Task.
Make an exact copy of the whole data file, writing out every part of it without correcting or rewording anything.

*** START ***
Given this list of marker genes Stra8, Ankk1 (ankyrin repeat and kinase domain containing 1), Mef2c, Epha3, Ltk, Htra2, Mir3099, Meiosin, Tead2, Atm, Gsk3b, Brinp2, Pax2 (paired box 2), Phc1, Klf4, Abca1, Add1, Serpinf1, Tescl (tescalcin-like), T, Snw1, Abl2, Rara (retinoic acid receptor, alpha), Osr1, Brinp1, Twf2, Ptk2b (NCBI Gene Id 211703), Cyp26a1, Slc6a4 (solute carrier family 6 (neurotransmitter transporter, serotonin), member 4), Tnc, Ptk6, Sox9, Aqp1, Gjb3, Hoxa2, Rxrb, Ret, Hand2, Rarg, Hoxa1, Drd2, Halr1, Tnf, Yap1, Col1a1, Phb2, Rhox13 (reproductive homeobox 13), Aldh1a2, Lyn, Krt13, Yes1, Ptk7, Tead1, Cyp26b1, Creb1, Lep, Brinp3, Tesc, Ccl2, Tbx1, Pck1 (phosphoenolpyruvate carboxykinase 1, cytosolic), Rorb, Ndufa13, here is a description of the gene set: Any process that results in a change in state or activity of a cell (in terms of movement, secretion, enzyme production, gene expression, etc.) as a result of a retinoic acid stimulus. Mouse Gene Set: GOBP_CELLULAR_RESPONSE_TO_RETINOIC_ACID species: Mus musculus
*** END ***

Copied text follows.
Given this list of marker genes Stra8, Ankk1 (ankyrin repeat and kinase domain containing 1), Mef2c, Epha3, Ltk, Htra2, Mir3099, Meiosin, Tead2, Atm, Gsk3b, Brinp2, Pax2 (paired box 2), Phc1, Klf4, Abca1, Add1, Serpinf1, Tescl (tescalcin-like), T, Snw1, Abl2, Rara (retinoic acid receptor, alpha), Osr1, Brinp1, Twf2, Ptk2b (NCBI Gene Id 211703), Cyp26a1, Slc6a4 (solute carrier family 6 (neurotransmitter transporter, serotonin), member 4), Tnc, Ptk6, Sox9, Aqp1, Gjb3, Hoxa2, Rxrb, Ret, Hand2, Rarg, Hoxa1, Drd2, Halr1, Tnf, Yap1, Col1a1, Phb2, Rhox13 (reproductive homeobox 13), Aldh1a2, Lyn, Krt13, Yes1, Ptk7, Tead1, Cyp26b1, Creb1, Lep, Brinp3, Tesc, Ccl2, Tbx1, Pck1 (phosphoenolpyruvate carboxykinase 1, cytosolic), Rorb, Ndufa13, here is a description of the gene set: Any process that results in a change in state or activity of a cell (in terms of movement, secretion, enzyme production, gene expression, etc.) as a result of a retinoic acid stimulus. Mouse Gene Set: GOBP_CELLULAR_RESPONSE_TO_RETINOIC_ACID species: Mus musculus